This paper sought to establish the extent to which users’ legitimate rights are safeguarded in Learning management systems (LMS), specifically, on the Blackboard system, used for teaching at Sorbonne University, Abu Dhabi (SUAD).
Firstly, users’ legitimate rights that must be protected were identified. Subsequently, the security and privacy guarantees afforded by Blackboard were assessed. Lastly, policy gaps and technological deficiencies undermining protection of users’ legitimate rights were identified.
The study adopted a qualitative research approach and a case study research design. Data was collected through content analysis, document review and interviews.
The research revealed that to a large extent Blackboard, LMS safeguarded most of the users’ legitimate rights. However, the system is silent on some legitimate rights such as storage limitation and data sharing arrangements. Further, it emerged that Blackboard’s privacy practices are to a large extent informed by educational institutions using its products. The study concludes that safeguarding user’s legitimate rights is a collective responsibility between the learning management services providers and the educational institutions. As such, there is need for educational institutions using Blackboard and other learning management systems to craft robust data protection regimes.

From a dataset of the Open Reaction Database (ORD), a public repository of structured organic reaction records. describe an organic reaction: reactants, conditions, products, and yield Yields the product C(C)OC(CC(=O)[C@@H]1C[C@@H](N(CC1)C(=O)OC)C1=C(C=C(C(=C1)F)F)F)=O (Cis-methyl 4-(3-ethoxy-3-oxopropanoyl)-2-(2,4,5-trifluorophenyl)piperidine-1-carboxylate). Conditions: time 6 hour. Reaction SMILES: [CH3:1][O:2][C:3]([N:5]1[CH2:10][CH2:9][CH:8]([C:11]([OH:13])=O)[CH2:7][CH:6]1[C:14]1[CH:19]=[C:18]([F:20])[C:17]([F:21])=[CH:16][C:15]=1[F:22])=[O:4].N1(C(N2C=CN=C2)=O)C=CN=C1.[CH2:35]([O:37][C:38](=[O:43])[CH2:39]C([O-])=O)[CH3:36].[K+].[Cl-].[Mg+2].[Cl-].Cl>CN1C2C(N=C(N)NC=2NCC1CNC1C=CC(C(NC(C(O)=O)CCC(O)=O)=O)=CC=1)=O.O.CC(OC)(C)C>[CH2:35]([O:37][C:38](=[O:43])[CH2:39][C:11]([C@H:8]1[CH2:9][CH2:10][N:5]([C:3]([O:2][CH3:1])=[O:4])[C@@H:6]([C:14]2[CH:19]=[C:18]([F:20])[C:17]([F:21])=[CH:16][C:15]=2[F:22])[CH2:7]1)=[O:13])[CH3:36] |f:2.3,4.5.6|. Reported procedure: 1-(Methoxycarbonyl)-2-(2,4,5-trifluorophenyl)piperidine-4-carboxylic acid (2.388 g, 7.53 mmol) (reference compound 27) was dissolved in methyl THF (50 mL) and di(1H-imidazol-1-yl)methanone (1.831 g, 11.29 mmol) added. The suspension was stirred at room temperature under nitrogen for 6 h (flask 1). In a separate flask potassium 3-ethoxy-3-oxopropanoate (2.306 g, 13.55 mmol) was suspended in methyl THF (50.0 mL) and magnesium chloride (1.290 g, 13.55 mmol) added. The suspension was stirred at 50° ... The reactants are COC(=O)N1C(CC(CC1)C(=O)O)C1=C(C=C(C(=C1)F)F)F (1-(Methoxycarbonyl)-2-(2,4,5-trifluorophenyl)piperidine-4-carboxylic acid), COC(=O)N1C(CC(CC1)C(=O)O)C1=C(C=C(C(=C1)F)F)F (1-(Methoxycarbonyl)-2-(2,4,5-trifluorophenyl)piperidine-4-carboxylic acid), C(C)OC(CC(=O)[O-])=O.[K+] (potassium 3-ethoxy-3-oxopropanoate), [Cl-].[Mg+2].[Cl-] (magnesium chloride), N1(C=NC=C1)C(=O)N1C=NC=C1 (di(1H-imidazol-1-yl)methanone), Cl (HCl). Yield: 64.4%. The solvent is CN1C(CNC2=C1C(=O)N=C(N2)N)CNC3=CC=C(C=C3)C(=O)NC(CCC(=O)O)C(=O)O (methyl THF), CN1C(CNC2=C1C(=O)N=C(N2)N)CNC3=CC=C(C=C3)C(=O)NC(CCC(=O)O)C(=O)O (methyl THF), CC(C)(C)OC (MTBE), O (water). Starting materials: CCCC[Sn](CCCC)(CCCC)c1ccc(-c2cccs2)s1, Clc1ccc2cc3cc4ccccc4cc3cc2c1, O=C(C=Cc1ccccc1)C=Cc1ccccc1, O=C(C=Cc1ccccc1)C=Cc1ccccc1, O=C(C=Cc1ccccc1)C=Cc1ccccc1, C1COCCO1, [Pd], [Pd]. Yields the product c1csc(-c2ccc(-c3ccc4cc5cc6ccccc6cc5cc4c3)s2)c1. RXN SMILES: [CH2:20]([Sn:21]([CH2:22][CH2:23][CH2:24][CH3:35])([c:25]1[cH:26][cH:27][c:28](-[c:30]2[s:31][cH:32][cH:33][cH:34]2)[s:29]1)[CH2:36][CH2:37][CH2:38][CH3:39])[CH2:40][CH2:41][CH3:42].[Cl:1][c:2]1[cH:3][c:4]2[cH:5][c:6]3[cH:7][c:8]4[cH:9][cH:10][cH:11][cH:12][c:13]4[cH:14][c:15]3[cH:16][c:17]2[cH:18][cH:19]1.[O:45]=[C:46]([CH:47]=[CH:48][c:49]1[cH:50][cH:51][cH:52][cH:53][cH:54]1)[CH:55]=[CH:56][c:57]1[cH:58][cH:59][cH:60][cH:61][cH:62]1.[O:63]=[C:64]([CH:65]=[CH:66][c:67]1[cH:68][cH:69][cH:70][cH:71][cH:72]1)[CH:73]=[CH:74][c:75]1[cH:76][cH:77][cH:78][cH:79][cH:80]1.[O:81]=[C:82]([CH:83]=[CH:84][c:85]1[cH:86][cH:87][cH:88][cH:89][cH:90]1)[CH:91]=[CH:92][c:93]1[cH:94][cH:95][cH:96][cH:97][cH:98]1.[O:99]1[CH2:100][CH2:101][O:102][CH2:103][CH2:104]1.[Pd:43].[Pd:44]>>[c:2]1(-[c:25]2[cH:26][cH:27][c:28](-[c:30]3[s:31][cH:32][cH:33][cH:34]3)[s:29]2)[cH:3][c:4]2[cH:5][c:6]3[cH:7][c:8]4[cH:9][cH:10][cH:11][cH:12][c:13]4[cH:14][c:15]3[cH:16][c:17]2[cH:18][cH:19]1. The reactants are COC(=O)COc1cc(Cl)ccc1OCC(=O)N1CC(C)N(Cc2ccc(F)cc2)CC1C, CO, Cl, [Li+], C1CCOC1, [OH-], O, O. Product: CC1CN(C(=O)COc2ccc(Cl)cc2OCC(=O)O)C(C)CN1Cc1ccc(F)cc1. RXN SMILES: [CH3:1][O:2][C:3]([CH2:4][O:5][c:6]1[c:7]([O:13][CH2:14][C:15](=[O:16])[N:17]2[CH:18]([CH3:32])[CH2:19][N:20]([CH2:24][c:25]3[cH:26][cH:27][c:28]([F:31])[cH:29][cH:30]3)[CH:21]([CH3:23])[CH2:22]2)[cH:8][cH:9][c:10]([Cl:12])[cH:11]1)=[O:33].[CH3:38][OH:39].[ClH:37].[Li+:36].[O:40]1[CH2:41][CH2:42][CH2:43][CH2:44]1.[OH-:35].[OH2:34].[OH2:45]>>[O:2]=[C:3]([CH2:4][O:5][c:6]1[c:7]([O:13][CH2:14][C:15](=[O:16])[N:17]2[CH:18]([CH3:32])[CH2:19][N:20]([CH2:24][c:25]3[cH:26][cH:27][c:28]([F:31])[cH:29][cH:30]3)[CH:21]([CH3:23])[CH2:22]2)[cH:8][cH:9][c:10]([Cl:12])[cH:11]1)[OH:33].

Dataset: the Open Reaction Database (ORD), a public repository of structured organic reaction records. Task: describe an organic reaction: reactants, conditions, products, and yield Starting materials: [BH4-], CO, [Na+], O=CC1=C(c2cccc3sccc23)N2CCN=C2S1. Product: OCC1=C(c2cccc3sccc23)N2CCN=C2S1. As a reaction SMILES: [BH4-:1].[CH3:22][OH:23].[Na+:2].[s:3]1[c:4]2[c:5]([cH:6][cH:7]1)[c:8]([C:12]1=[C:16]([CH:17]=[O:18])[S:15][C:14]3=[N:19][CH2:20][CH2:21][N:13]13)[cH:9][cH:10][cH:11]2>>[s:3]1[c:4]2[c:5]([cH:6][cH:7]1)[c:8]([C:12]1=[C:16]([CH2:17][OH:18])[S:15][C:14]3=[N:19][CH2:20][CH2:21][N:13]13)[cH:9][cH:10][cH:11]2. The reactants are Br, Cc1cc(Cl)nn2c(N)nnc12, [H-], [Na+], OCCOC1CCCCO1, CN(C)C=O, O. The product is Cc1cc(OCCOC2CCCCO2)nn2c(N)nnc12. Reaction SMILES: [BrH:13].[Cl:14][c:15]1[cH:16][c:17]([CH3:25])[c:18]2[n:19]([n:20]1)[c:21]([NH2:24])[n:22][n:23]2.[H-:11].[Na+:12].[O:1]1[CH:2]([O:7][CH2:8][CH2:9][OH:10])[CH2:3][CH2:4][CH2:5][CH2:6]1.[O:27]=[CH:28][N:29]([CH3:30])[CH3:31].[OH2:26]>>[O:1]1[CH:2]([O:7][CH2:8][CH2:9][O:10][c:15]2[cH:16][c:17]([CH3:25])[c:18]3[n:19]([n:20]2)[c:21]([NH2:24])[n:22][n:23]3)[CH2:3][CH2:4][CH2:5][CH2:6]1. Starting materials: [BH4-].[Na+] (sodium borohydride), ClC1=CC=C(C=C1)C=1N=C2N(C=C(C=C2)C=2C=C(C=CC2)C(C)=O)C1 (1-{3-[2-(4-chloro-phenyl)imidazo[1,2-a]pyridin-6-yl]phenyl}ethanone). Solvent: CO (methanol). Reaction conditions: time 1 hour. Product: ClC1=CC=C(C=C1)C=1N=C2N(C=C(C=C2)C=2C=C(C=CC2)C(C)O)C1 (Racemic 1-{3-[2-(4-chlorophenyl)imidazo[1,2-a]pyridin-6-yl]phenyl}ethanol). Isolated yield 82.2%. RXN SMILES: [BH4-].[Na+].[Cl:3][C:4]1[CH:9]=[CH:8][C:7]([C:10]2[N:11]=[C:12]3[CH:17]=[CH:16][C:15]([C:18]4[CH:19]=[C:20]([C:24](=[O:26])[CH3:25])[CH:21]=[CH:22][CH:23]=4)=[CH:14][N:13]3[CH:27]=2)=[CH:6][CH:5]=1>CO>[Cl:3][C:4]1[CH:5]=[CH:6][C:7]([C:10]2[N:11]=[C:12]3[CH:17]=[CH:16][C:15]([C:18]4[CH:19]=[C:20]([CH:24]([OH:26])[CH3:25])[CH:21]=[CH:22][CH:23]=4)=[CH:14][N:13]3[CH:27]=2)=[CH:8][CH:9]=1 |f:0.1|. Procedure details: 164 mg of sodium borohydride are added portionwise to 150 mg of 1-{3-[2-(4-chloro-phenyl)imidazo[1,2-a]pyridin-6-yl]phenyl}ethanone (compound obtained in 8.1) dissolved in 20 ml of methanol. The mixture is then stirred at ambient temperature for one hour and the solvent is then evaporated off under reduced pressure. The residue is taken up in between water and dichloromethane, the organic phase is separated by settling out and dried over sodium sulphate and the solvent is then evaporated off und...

Keywords: Learning Management Systems, Privacy, Users' legitimate rights
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